If you are going to tinker with robotics, mobile app building and anything that a strong developer toolkit could produce, you are going to want to do it in Estonia, according to this TechCrunch report. Young people who get involved with these projects, and then turn to building their own apps and startups produce twice the amount of value for their economy than in other countries. 

Estonia, a country of 1.3 million people, has numbers to back up that programs like this could help its economy. It’s produced stats that indicate that each IT job creates “twice the added value for Estonia compared to the average in other economic spheres.” In other words, it’s not a particularly wealthy country, and these skills contribute a much-needed boost to its GDP.

I wish that teachers did more in school to encourage students to work and study with a mind towards building their own country. I've often wondered if we exist in a weird historical bubble that has convinced those of is in the developed world to think that after school is a ready, able and willing group of companies that is eagerly awaiting laborers for the tasks at hand. I don't believe the world needs that. 

That was then.

This is now. 

Part of the YouthSpark initiative, which will invest $500 million to help 300 million children over three years to become conversant in technology, is set to put technology in the hands of students in a way that massively shift the mindsets they have in pursuing a future.

Microsoft's work here has already lifted many out of poverty, so this next three year initiative could have a dramatic global effect in how children perceive the work they can do to help themselves and help their communities. I may have a bit of a bias here. I do work for Microsoft, but I also generally and genuinely believe that technology  use and creating apps, or building startups, is the single biggest savior we have to help economies around the world. This IS our future. We have to make it, as traditional systems just will not support the problems we don't yet know we have, and the current problems, for which we do not have solutions -- ie pollution, fuel crises, diplomatic impasses, etc.. 

The point is, innovation, and giving any individual continual help to produce new things, creates opportunity for countless others around her or him. Just going to work, or graduating from school to work at a place, just doesn't do much for anyone. There's no growth in something already grown, if you know what I  mean. It must be constant innovation and small scale tinkering that ramps up into massively scaled enterprises or projects.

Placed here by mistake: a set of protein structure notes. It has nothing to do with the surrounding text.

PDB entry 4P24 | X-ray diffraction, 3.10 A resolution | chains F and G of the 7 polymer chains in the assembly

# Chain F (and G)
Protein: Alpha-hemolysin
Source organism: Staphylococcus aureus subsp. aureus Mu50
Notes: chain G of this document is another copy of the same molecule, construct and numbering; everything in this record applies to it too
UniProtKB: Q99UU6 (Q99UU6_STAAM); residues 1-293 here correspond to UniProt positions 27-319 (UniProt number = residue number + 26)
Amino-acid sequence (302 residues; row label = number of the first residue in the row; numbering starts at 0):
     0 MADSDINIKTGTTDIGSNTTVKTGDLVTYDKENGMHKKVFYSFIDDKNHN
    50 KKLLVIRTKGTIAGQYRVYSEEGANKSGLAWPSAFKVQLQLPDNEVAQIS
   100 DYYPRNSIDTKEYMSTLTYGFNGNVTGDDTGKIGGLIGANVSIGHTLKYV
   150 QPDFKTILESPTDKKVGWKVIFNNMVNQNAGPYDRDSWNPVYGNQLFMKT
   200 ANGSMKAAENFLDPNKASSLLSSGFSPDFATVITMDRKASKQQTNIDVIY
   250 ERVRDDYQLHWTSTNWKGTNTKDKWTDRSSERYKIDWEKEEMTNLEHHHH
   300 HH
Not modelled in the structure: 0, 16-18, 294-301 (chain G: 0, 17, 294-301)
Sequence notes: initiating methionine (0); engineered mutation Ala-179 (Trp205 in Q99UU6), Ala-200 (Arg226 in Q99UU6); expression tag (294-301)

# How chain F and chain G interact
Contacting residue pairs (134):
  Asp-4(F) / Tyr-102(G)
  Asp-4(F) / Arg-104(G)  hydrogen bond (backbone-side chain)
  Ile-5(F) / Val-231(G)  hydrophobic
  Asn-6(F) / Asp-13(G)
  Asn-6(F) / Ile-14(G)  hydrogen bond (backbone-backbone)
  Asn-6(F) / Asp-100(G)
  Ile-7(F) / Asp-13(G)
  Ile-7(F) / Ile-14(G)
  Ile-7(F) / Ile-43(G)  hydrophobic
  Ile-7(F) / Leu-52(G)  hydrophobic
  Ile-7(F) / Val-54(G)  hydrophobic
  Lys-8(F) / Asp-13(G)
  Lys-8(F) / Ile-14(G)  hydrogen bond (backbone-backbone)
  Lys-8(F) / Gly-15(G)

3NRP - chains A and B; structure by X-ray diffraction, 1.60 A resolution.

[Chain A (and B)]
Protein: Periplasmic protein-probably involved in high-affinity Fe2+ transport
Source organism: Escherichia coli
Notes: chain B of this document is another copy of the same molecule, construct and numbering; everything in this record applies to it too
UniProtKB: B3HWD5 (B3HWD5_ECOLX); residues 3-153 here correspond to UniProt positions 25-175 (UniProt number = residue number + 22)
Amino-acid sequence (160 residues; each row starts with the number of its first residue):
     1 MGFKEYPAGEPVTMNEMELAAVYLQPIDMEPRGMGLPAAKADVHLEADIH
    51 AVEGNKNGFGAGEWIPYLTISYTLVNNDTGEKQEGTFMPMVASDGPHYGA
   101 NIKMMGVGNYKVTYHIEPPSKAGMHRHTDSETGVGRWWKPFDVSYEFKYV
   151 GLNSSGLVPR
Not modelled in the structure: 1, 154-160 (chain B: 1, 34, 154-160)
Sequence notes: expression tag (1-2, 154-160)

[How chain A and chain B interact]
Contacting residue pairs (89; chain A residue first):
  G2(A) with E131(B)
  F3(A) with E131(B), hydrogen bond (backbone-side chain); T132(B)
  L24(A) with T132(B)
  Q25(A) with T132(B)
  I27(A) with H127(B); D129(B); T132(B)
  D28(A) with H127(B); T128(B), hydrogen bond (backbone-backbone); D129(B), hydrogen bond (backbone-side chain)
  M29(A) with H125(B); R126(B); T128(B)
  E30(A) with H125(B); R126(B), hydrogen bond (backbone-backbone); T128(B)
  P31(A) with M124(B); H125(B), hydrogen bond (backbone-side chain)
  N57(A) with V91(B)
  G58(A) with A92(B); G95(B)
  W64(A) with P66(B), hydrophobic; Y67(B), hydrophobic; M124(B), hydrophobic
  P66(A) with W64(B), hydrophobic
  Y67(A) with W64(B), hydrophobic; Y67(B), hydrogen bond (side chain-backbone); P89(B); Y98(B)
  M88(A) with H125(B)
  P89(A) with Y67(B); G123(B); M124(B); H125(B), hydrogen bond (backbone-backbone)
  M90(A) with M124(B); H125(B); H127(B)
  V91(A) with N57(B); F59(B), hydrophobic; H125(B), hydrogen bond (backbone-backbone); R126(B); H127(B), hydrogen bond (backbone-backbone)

Aaron Stannard, who used to work with us at Microsoft, has written a great blog post about what it is like to build and ship real commercial software. When you read through it, you will wonder, like I do, why startup building is not taught more often. Many of the things that go into building a great company, or a great piece of software, depend on the specific skill sets that teachers already teach in the classroom -- focus, details, writing, communication, math, problem-solving, analysis, iterations, testing. Sure, this all exists in a world of work, but nearly every child given technology or the stack to play around on can do this. 

Like Jeff Atwood says, your app is merely a collection of details. There’s really two classes of details that matter:

  • Details that affect how the user engages with your product and
  • Details that affect how the user understands your product.

Marketing engineering, demo apps, copy writing, and graphical design are all investments we made into helping make our product easier to understand.

Documentation, support, and UX are all investments we made into helping make our product easier to use.

The bottom line here is that the auxiliary stuff needed to support your product, like documentation and support infrastructure, take a lot of time to do well. They’re as much a part of your user’s experience as the software is itself.

Software testing and app building can be a  new set of skills that drive people to know each other better. When you work to solve other people's problems, you are really  not very far away to bringing stability, reassurance, help, and human kindness to a society. I think of software as being another communication channel. It's like the friendly neighbor who can lend a listening ear, or who comes over with something you need, in your time of need.

The more people who reach out to others and build, or engineer, solutions for massive problems, the easier it is to build value, not just in economies, but in people's lives.